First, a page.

“There are requirements to be in the incubator as far as program engagement,” Armstrong said. “That includes monthly coaching with the staff, attendance at CEO luncheon and going through the I-Corp program.”

Along with SP3NW’s other programming, I-Corp is a program that trains businesses on discovering customers and developing early pitches for their businesses.

“The majority of the companies and founders that join the incubator are technical experts that really don’t have a background in business,” she said. “I would say that that’s 90% of our companies, that they are looking at a scalable technology and they’re really not sure what their next steps are. So we walk with them through the process of incorporation, and that’s before they can become a member. Once they become a member, we talk about market discovery, customer discovery, manufacturing, sales, marketing and branding and all of those aspects that are so important to an early-stage business.”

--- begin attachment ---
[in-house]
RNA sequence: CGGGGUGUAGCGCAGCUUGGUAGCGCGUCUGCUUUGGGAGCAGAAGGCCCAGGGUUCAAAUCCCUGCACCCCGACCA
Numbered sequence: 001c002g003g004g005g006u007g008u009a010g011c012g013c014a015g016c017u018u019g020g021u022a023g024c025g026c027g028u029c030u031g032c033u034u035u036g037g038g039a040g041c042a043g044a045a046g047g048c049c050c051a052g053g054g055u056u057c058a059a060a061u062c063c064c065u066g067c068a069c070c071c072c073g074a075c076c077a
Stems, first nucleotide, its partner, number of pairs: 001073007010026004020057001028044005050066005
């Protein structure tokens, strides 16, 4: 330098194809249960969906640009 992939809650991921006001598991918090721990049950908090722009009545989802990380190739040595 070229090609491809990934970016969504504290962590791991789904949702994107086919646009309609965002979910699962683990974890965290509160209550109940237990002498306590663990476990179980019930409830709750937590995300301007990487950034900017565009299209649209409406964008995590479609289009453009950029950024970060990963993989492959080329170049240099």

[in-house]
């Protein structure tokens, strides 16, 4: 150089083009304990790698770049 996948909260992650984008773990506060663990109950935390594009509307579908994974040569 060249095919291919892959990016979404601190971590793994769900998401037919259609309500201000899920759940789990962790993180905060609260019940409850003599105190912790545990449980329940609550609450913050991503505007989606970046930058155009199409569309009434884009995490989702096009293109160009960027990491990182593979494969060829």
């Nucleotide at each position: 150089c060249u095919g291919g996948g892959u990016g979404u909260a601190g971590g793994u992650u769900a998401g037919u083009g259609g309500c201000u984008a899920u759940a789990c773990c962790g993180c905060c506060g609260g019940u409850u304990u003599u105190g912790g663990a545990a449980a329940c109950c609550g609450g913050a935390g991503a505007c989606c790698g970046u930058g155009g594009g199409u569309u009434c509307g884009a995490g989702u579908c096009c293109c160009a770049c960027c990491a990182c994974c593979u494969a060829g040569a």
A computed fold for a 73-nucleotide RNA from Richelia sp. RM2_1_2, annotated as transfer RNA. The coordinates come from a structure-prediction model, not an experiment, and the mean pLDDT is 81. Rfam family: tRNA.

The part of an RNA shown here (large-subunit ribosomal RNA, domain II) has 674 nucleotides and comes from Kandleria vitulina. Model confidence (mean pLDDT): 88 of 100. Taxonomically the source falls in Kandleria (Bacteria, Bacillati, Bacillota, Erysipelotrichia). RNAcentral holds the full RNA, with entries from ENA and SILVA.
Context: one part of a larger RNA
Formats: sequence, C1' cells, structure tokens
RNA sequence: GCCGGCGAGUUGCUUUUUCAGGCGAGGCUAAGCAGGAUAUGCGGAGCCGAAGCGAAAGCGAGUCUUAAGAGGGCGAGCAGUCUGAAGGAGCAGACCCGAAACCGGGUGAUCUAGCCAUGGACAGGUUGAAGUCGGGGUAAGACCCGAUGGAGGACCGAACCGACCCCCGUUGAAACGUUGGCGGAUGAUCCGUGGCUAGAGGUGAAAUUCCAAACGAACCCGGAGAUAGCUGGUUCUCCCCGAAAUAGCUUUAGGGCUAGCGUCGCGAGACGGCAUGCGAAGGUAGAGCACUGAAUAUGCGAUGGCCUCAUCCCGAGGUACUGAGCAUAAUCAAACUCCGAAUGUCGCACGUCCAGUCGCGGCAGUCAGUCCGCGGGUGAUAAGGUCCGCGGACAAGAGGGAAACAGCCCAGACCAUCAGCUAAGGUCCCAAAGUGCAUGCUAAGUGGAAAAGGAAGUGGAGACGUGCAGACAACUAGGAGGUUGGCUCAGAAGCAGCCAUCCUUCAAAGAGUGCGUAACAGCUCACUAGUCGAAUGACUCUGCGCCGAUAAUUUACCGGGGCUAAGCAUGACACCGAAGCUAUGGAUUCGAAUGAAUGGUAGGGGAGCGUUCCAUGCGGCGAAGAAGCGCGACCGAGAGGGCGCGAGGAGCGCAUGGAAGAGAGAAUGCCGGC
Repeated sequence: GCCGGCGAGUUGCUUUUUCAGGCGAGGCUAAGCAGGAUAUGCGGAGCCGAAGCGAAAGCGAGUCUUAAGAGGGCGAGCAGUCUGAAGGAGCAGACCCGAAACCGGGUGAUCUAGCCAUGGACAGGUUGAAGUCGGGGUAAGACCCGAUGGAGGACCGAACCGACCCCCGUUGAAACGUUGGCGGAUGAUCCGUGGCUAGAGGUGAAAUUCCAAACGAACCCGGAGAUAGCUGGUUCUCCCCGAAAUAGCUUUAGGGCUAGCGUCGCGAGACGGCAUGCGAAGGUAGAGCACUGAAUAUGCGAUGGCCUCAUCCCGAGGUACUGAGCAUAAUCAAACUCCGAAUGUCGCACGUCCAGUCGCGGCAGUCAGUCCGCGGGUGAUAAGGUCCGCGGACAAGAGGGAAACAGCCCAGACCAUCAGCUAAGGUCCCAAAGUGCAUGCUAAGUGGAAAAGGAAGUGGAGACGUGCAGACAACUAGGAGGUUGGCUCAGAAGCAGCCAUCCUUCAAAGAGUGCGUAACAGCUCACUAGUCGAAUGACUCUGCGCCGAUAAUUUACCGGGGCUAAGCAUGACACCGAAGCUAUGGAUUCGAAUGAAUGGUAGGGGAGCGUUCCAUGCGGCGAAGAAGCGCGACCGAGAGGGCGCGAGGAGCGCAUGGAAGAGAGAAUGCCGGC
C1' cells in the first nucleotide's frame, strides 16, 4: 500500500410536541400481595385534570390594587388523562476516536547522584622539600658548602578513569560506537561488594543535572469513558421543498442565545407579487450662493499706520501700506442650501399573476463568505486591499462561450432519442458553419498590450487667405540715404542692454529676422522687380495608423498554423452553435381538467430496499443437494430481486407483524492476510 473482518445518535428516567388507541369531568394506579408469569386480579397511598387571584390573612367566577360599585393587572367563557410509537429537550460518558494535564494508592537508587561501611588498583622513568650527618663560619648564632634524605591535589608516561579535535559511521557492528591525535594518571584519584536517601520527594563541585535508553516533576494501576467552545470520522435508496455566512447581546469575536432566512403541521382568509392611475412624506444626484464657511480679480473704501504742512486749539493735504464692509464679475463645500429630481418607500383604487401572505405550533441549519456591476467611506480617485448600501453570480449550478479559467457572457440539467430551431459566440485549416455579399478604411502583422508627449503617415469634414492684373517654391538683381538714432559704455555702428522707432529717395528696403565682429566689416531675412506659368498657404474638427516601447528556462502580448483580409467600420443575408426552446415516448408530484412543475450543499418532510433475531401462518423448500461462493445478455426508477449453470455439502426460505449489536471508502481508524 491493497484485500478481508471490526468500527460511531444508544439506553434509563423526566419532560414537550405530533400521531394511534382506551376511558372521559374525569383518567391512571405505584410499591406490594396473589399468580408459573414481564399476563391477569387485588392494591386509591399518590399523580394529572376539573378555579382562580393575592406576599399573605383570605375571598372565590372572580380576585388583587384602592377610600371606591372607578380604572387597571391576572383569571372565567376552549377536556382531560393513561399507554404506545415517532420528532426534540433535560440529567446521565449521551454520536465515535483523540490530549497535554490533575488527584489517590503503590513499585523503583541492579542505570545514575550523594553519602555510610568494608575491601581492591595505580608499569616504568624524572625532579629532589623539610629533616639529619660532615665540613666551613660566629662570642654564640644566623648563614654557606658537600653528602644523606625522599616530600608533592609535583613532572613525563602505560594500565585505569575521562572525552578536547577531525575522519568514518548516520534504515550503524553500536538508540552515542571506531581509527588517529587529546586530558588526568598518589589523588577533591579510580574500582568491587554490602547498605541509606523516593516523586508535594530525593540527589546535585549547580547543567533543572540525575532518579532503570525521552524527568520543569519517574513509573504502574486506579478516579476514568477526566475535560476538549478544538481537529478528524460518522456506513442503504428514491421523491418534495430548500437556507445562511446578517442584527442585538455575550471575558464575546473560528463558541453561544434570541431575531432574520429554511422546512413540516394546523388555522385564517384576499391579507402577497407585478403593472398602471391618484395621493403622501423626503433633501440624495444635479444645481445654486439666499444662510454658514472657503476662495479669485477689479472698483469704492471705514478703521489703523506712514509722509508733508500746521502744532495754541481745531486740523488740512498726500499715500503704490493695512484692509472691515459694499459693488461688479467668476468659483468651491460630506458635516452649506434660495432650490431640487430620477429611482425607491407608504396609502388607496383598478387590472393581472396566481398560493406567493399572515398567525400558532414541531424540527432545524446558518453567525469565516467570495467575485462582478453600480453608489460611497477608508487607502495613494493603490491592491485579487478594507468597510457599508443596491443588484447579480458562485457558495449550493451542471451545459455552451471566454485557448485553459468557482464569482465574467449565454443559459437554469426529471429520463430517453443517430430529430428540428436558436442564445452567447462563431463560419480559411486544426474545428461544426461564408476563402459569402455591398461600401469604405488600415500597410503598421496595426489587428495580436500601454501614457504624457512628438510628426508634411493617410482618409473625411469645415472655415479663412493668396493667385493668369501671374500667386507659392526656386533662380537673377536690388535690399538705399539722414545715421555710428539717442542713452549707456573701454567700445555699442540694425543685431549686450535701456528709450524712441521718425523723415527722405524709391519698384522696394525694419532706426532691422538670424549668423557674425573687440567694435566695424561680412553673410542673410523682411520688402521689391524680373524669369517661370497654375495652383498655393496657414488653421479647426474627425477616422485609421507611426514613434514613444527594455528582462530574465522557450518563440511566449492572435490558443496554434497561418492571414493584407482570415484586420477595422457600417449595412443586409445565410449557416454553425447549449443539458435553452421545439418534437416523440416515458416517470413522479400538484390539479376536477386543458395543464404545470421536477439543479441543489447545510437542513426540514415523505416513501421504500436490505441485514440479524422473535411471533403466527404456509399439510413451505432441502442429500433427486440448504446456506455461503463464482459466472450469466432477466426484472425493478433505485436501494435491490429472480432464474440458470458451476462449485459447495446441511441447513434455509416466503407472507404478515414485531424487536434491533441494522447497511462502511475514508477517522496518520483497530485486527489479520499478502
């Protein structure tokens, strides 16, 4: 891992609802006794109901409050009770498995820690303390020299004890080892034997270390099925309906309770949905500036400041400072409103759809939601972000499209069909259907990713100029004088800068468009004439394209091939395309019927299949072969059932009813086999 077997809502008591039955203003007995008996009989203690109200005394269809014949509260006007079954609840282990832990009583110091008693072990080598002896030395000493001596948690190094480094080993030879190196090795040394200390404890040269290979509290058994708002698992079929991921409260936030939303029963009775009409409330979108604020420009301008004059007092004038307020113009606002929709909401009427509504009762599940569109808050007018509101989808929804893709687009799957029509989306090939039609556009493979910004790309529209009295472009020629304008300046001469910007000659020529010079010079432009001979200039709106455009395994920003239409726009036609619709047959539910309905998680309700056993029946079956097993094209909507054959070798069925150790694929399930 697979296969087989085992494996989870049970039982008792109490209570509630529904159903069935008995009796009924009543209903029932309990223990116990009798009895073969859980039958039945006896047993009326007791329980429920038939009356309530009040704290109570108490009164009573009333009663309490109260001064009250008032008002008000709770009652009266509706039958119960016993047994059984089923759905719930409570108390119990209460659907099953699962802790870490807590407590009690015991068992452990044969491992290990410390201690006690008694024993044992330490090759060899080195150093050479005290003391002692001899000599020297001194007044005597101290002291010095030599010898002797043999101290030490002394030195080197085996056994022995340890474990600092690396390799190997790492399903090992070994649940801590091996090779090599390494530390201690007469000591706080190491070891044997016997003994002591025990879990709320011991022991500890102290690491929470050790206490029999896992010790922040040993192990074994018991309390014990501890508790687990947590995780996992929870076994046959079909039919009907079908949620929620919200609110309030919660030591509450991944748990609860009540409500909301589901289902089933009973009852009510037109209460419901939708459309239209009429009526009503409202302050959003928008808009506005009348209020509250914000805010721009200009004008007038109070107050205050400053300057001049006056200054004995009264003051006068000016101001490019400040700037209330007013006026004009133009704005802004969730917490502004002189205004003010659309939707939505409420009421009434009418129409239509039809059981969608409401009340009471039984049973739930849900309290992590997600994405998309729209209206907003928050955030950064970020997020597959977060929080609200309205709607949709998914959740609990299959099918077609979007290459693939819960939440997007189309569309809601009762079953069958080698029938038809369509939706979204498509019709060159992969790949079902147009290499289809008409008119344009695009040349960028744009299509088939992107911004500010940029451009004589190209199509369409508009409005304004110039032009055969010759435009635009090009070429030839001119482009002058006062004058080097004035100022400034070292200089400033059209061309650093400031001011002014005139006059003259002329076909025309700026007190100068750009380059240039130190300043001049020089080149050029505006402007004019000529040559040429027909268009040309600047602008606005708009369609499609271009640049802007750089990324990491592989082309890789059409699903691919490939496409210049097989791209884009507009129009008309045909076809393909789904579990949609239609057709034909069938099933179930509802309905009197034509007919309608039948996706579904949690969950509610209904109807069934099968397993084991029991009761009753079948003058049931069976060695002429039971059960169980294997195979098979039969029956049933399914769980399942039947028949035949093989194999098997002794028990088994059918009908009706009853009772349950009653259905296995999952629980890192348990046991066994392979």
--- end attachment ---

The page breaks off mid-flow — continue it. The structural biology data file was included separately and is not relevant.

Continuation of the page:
Armstrong elaborated on the purpose behind SP3NW.

“For folks who wanted to spin out a company, there really wasn’t a place in Eastern Washington for them to do that,” she said. “Looking at UW’s CoMotion model, where there is a vibrant incubator, that was something that we wanted to replicate in order to, partly, just (foster) community impact. Washington State University is a land-grant institution, so we’re supposed to see things, and especially innovations, that come out of the walls of the university and impact our communities.”

Incubators are primarily to benefit the economic development of a specific area, after all.

“I think that there are a lot of great examples of how incubators support the economic health of a community,” Armstrong said.

However, incubators are not self-sustaining, Armstrong said, and require someone to fund the process. Start-ups need to be scalable and able to grow, especially in smaller markets like those in Eastern Washington, she said. 

“We know that talent is equally distributed, but opportunity is not. So I think incubators definitely give more opportunity,” she said. “We would love to expand. We are currently evaluating what happens in the next chapter for us.”

Gabriel Davis may be reached by email at